Using the European X-ray astronomy satellite XMM-Newton, researchers from CNRS and CEA have discovered a new source of cosmic rays in the vicinity of the Arches cluster, near the center of the Milky Way. The particles are accelerated in the shock wave generated by tens of thousands of young stars moving at a speed of around 700,000 km/h. These cosmic rays produce a characteristic X-ray emission by interacting with the atoms in the surrounding gas. Their origin differs from that of the cosmic rays discovered exactly a hundred years ago by Victor Hess, which originate in the explosions of supernovae. In this particular region, the energy density of the accelerated ions is around a thousand times greater than that of cosmic rays in the neighborhood of the Solar System.
A hundred years ago, the Austrian physicist Victor Franz Hess discovered the existence of ionizing radiation of extraterrestrial origin, which he called cosmic rays. Today, their nature is well understood. When certain stars at the end of their lives explode and become supernovae, their matter is ejected at supersonic speed, generating shock waves that accelerate the particles. As a result, some atomic nuclei gain very high kinetic energy and enter the Earth's atmosphere.
However, low-energy cosmic rays are not detected in the region of our planet, since the solar wind prevents them from entering the heliosphere. Little is therefore known about their chemical composition and flux outside the Solar System, although everything suggests they play a significant role in the Galaxy. For instance, by ionizing and heating the densest interstellar clouds, they probably regulate the formation of stars.
The authors of the article began by studying the X-ray emission that should theoretically be generated by low-energy cosmic rays in the interstellar medium. They then looked for signs of this theoretical emission in X-ray data collected by XMM-Newton since its launch in 1999. By analyzing the properties of the X-ray emission of interstellar iron recorded by the satellite, they found the signatures of a large fast ion population in the vicinity of the Arches cluster, about one hundred light-years from the center of the Milky Way. The stars in this cluster are traveling together at a speed of approximately 700,000 km/h.
The cosmic rays are in all likelihood produced in the high-speed collision of the star cluster with a gas cloud in its path. This is the first time that a major source of low-energy cosmic rays has been discovered outside the Solar System. It shows that the shock waves of supernovae are not the only objects that can cause mass acceleration of atomic nuclei in the Galaxy. These findings should make it possible to identify new sources of ions in the interstellar medium, and may lead to a better understanding of the effects of these energetic particles on star formation.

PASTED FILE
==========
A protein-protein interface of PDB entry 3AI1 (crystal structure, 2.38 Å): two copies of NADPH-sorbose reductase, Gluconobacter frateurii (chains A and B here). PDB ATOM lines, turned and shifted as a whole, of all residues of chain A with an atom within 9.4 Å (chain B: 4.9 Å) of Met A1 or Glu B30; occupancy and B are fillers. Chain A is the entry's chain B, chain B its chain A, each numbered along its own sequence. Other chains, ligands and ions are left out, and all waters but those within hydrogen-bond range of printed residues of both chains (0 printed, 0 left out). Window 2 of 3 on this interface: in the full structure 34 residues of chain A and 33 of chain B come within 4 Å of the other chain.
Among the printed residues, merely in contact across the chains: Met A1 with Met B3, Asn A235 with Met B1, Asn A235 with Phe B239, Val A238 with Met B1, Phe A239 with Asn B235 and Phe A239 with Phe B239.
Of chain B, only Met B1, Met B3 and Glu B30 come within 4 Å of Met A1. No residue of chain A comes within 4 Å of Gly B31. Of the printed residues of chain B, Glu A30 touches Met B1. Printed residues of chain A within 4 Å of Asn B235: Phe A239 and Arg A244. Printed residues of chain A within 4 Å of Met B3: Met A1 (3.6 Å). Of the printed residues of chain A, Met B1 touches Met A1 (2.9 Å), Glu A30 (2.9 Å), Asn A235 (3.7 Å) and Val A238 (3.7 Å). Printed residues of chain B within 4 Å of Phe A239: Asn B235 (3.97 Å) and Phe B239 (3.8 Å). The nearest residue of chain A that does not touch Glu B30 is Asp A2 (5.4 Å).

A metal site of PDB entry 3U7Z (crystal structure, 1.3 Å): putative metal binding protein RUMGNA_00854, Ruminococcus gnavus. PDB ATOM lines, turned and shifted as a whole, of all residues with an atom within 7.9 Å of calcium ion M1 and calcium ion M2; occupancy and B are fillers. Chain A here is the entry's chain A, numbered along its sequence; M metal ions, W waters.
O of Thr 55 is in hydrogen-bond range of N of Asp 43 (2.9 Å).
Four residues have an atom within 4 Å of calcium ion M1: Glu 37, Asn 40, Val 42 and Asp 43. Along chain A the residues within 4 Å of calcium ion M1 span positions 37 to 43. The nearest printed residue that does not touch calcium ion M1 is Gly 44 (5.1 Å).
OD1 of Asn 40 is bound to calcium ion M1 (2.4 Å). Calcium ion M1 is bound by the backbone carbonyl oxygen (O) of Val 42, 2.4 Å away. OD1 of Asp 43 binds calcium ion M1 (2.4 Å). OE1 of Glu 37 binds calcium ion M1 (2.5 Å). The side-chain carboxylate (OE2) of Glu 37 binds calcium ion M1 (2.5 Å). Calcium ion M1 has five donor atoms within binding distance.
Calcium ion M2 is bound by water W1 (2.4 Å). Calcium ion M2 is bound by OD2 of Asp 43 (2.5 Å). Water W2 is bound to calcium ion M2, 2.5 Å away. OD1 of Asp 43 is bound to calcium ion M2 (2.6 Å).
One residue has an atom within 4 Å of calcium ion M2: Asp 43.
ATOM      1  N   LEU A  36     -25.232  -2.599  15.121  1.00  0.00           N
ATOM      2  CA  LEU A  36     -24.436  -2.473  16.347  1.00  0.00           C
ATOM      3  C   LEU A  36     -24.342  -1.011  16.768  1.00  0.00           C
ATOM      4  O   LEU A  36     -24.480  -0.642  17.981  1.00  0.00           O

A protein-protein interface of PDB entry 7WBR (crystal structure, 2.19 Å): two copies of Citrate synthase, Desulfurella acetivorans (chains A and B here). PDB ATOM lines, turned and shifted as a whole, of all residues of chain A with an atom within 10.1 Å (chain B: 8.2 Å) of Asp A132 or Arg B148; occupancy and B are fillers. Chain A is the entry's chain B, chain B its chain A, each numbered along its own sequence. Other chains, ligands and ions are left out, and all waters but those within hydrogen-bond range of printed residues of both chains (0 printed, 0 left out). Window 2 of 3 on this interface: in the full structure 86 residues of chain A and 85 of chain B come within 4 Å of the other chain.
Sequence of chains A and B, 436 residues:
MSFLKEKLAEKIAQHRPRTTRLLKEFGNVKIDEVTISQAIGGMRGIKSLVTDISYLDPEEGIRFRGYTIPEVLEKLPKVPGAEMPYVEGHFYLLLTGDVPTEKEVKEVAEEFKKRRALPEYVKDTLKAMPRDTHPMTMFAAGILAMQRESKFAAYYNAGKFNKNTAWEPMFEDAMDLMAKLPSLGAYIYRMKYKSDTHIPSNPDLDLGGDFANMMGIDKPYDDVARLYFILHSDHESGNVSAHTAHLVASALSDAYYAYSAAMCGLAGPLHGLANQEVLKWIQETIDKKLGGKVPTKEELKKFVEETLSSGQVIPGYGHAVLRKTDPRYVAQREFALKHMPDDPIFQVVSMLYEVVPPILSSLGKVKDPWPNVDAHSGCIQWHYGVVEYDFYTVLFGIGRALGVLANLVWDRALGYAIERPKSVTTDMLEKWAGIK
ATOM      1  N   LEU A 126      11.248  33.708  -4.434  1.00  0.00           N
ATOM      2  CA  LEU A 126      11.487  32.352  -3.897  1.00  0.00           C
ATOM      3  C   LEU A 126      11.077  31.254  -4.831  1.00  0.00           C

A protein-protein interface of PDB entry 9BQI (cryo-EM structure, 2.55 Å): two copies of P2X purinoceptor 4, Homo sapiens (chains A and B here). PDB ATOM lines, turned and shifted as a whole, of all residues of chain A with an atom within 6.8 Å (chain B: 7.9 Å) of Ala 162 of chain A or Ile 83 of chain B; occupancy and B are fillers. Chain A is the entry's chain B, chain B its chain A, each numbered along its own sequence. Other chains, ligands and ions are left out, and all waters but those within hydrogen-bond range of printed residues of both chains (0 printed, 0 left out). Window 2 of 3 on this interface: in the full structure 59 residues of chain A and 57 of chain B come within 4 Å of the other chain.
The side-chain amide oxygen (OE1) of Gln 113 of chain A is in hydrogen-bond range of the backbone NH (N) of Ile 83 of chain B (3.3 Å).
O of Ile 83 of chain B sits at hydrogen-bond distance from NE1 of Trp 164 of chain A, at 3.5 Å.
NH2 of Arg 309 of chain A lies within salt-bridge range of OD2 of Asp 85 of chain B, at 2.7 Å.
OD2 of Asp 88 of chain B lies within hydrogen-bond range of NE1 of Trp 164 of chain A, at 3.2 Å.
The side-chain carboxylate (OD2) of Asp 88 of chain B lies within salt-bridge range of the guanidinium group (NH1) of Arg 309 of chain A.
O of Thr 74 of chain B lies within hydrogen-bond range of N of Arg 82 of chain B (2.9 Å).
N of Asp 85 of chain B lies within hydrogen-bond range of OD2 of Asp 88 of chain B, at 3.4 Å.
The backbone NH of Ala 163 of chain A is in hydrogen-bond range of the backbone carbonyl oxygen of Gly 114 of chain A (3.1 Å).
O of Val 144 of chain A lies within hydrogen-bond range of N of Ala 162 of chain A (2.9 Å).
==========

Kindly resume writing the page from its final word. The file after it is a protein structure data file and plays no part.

For more information: Nonthermal X-rays from low-energy cosmic rays: Application to the 6.4 keVline emission from the Arches cluster region, V. Tatischeff, A. Decourchelle, and G. Maurin, A&A, 2012, 546, A88, dx.doi.org/10.1051/0004-6361/201219016 Journal reference: Astronomy & Astrophysics
The composite image at top of page shows an envelope of 60-million-degree gas around the Arches cluster. The Chandra data, shown as the diffuse blue emission in the inset box, overlays aHubble Space Telescope infrared image of the same region, in which some of the individual stars in the cluster can be seen as point-like sources. Both the X-ray and infrared observations are shown in context of the spectacular filamentary structures that appear in radio wavelengths displayed in red. Radio observations were obtained using the Very Large Array (VLA) of radio telescopes.
The Arches cluster contains about 150 hot, young stars concentrated within a radius of about one light year, making it the most compact cluster of stars in our Galaxy. Many of these stars are 20 times as massive as the Sun and live short, furious lives that last only a few million years. During this period, gas evaporates from these stars in the form of intense stellar winds. The envelope of hot gas observed by Chandra is thought to be due to collisions of the winds from numerous stars.
Source: The Daily Galaxy via Centre National de la Recherche Scientifique